Read It Forward

“Samuel Johnson wrote, ‘To be happy at home is the ultimate result of all ambition, the end to which every enterprise and labour tends.’ What did I expect from my home? I wanted it to be a place of love, comfort, calm, and exploration – but my home didn’t always feel as homey as I wished,” admits Gretchen Rubin, author of the blockbuster bestseller The Happiness Project. “I decided to do another happiness project, and this time focus on the aspects of my life that shape my experience of home, such as possessions, time, body, neighborhood, marriage, and parenthood. The book’s title, Happier at Home, is a reference to that line of Johnson’s. I’m a hardcore devotee of Dr. Johnson.”

“Michael Douglas has been in the public eye for decades but how well do you really know him?” asks critically acclaimed and bestselling biographer Marc Eliot. “In my forthcoming biography, there is a lot of surprising new and original material about him.” In Michael Douglas, Marc Eliot brings into sharp fo­cus this incredible career, complicated personal life, and legendary Hollywood family. Eliot’s fascinating portrait of the lows and remarkable highs in Michael’s life – in­cluding the thorny yet influential relationship with his father – breaks boundaries in understanding the life and work of a true American film star.

“Shani Boianjiu has found a way to expose the effects of war and national doctrine on the lives of young Israelis. So her subject is serious, but lest I make her work sound in any way heavy let me point out how funny she is, how disarming and full of life. Even when she is writing about death, Boianjiu is more full of life than any young writer I’ve come across in a long time.” –Nicole Krauss, author of Great House and The History of Love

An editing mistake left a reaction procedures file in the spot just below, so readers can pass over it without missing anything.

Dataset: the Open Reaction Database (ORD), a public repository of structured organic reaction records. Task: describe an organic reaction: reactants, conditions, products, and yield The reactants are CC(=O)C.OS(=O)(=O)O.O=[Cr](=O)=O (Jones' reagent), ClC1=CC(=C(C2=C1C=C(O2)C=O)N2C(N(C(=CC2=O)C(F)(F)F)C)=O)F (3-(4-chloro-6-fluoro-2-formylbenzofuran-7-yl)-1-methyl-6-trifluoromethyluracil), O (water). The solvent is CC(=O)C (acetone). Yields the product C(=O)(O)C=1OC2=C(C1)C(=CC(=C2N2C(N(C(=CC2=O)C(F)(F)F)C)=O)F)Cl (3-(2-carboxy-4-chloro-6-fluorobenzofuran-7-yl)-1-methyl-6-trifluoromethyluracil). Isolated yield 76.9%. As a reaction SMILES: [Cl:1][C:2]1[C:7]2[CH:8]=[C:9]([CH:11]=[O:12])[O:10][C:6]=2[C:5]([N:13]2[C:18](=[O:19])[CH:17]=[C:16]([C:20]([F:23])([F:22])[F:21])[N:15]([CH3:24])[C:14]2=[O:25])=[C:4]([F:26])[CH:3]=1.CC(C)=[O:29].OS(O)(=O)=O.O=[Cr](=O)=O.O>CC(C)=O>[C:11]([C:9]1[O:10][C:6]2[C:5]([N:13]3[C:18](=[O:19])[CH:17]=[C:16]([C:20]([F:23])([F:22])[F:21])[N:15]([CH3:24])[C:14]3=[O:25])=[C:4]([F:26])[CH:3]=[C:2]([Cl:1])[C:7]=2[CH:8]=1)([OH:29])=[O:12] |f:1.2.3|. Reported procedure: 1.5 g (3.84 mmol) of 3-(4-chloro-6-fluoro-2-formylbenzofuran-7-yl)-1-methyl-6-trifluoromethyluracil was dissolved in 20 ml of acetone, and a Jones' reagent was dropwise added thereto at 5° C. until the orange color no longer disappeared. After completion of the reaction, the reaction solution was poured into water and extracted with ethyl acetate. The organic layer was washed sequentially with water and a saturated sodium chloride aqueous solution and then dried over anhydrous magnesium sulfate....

“‘Everything written in this book is true,’” reveals Vincent Lam, author of The Headmaster’s Wager. “I say that, from time to time. ‘Everything that happens to my characters is fiction.’ I say that, too. Sometimes, I say both things on the same occasions, for instance at a public event, or in an interview. Both of these comments are true . . . . I could say that fiction and fact are like two shadowboxers jousting in my novel, or like dreams that transform one into another. And back again! I could say that the only way I could express the way I truly feel about my family’s journey through the Vietnam War, was to make up stories.”

Though I didn’t know it at the time, The Shadow Queen began life four years ago when I was writing […]

“On more than one occasion,” writes Michelle Moran, bestselling author of The Second Empress, “Napoleon’s sister Pauline Borghese went so far as to make statements to foreign diplomats hinting at an illicit relationship between her and her brother. But there is no doubt that Pauline loved to titillate. Whether or not such a relationship existed, she enjoyed the power this kind of speculation gave her. By linking herself sexually to the most powerful man in the world, she accomplished what even Joséphine couldn’t: a reputation as the most alluring woman in Europe. A woman whose own brother couldn’t resist her.”